One thing I'm not understanding is the question about a shared database. From your description, there's already a shared database, as each user is pushing data through a REST API to a single database in East Asia. Is this not correct?

Based on the information you provided, where all data goes to one datacenter, I see 3 options, two that you already pointed out:

  1. User hosts app in any of 8 datacenters, you host REST API in one datacenter. In this case, user gets best local app performance between on-prem and app, user pays for egress to your API, and user possibly sees latency when transferring data across datacenters.
  2. User hosts app in any of 8 datacenters. You host REST API in all datacenters. User's data transfer is free to local REST API, and very fast. However, you then transfer data to East Asia database, which will cost you egress bandwidth if the user is not hosted in East Asia. Also you now have cost of many additional REST API instances.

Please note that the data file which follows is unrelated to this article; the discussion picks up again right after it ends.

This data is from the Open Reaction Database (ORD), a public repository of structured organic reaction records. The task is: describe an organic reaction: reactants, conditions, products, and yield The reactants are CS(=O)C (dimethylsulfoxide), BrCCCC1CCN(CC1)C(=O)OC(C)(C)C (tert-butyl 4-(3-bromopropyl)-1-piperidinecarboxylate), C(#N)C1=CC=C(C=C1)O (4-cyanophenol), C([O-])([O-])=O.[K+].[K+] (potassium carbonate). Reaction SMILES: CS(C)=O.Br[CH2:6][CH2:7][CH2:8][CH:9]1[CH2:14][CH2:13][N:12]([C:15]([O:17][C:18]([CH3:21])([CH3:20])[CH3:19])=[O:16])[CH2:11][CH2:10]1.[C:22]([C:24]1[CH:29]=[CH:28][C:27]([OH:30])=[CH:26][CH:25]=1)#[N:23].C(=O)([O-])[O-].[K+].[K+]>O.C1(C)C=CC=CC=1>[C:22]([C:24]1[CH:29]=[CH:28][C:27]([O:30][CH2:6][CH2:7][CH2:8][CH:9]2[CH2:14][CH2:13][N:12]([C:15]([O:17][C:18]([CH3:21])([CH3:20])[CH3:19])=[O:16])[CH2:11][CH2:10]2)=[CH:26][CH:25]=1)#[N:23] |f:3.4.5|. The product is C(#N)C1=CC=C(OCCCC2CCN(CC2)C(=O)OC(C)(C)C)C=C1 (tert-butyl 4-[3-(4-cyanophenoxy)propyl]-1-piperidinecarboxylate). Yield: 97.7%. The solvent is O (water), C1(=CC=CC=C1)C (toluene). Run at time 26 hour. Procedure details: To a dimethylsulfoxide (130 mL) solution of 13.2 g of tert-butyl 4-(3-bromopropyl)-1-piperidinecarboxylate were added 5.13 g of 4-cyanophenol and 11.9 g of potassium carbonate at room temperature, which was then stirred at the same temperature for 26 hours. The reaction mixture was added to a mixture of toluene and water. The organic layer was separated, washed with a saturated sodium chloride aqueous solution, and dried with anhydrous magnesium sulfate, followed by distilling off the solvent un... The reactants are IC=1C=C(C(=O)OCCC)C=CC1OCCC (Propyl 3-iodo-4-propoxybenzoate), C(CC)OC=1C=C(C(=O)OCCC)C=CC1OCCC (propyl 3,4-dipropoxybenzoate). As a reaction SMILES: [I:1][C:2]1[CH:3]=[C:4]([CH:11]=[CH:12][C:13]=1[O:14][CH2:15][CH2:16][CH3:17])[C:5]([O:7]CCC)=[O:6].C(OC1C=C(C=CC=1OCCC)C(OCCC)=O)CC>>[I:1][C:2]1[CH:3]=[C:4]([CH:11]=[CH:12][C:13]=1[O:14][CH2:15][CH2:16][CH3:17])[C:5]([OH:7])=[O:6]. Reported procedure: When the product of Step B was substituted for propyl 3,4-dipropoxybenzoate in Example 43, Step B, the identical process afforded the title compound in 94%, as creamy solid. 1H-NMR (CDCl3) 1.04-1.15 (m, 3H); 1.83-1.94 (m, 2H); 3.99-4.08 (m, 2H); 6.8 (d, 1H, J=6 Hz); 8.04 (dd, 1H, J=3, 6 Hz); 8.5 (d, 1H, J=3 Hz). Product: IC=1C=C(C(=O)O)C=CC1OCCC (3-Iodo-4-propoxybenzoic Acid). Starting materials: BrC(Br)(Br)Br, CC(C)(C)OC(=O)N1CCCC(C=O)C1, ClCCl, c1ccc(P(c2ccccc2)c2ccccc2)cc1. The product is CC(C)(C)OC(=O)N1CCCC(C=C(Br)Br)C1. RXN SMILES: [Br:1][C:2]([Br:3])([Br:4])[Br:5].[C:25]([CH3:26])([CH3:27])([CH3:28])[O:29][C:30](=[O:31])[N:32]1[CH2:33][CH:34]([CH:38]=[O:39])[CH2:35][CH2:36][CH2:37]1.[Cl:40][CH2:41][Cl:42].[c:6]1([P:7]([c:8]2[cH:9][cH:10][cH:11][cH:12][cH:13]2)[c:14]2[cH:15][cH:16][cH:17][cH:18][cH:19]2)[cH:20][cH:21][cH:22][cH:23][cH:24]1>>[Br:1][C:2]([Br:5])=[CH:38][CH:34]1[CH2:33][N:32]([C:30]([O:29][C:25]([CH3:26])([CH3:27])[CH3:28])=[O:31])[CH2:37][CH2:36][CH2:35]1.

3. User host ONLY in East Asia, along with your REST API and database. All datacenter bandwidth is free and fast. User may see latency connecting from on-prem to app, depending on where they're located.

In each case, you have the user deploying their own hosted service, which then talks to yours. Is it possible to optimize user cost by having them all access the same hosted service, but with different credentials?

For your cost, hosting a REST API in every datacenter seems like a large expense, considering you need at least 2 instances running in each datacenter to obtain Windows Azure's uptime SLA. But... again, I don't exactly understand your app's scenario.